In windsurfing, he's director of the board Steele helps to keep sport on the grow

July 15, 1992|By Doug Brown | Doug Brown,Staff Writer

Scott Steele was on his parents' sailboat during a Wednesday night race off Annapolis in 1976 when his attention was momentarily diverted.

"There was a guy on a wind surfer," Steele said, "going twice as fast as we were in a large sailboat."

Intrigued, Steele said he and his older brother Ron tracked down the windsurfer, who happened to be Ken Winner, then the national champion. Ron bought a board from Winner, learned to sail it and then taught Scott.

Two years later, Scott Steele entered his first competition. In the 1984 Olympics, he won a silver medal in board sailing, more commonly known as windsurfing, the first time the sport was included on the Games' agenda.

"It is surprising that a sport only 15 years old would be included in the Olympics so soon," Steele said. "It's a growing sport, especially in Europe, and Olympic officials wanted another sailing class."

At 34, Steele, a graduate of Severn School and St. Mary's College, where he was a two-time All-American in sailing, is still very much involved in windsurfing.

Since 1988, he has been director of racing for Mistral, a windsurfing equipment manufacturer in Dorsey. He conducts clinics and organizes and directs races. Mistral sponsored him during his early racing days, an association that led to his current full-time job.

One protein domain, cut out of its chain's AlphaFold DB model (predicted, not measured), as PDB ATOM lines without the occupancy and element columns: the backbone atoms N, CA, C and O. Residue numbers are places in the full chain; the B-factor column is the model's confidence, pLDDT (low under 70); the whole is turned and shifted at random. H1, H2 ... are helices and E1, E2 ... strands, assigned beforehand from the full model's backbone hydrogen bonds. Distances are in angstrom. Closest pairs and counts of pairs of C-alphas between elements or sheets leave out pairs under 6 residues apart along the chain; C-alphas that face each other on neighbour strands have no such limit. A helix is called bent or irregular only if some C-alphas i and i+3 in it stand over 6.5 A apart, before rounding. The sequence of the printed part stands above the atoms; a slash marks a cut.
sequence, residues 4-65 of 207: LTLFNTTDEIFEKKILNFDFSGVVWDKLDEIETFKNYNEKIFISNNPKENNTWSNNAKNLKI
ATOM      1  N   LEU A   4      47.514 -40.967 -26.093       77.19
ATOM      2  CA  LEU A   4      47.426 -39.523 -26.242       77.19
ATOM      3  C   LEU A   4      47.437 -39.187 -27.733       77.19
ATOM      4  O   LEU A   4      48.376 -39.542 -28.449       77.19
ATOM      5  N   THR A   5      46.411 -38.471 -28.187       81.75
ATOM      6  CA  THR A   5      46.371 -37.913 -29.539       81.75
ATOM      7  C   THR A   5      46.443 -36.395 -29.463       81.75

By no means retired from competition, Steele finished third in the Olympic trials in Fort Pierce, Fla., in April. Each country can send only one representative, and the American winner this year was Mike Gebhardt.

Gebhardt finished behind Steele in the 1984 trials and served as his pre-Olympics training partner. Steele had trained with a group of eight U.S. Olympic hopefuls since 1981. In the 1984 trials in Long Beach, Steele finished first among 20 qualifiers.

"When only the winner goes, and No. 2 stays home, that's pressure," he said. "At the Olympics there was less pressure.

"Sports Illustrated predicted Italy's Klaus Maran would win, although Holland's Stephan van den Berg was a five-time world champion. SI said the American could possibly finish in the top 10."

Indeed, the American finished second behind Van den Berg.

In 1988 Gebhardt won the trials -- Steele then served as his training partner -- and was third in the Olympics.

After helping to coach the leading U.S. wind surfers for two years with the idea of developing a new crop for the 1992 Olympics, Steele paused to compete in the 1990 Goodwill Games. He won a silver medal, failing to strike gold only because he testified on behalf of Poland's Grzegorz Myszkowski, who had been disqualified in the fifth race for crossing the starting line early.

The race committee didn't see Myszkowski return to the starting line and recross it as required, but Steele did and voluntarily spoke up on the Polish sailor's behalf at a protest meeting.

Myszkowski's second-place finish in the fifth race was reinstated, giving him the gold medal that would have gone to Steele.

"Scott is wonderful," Myszkowski said. "What he did was very sportsmanlike."

Steele settled for silver -- and a sportsmanship trophy.

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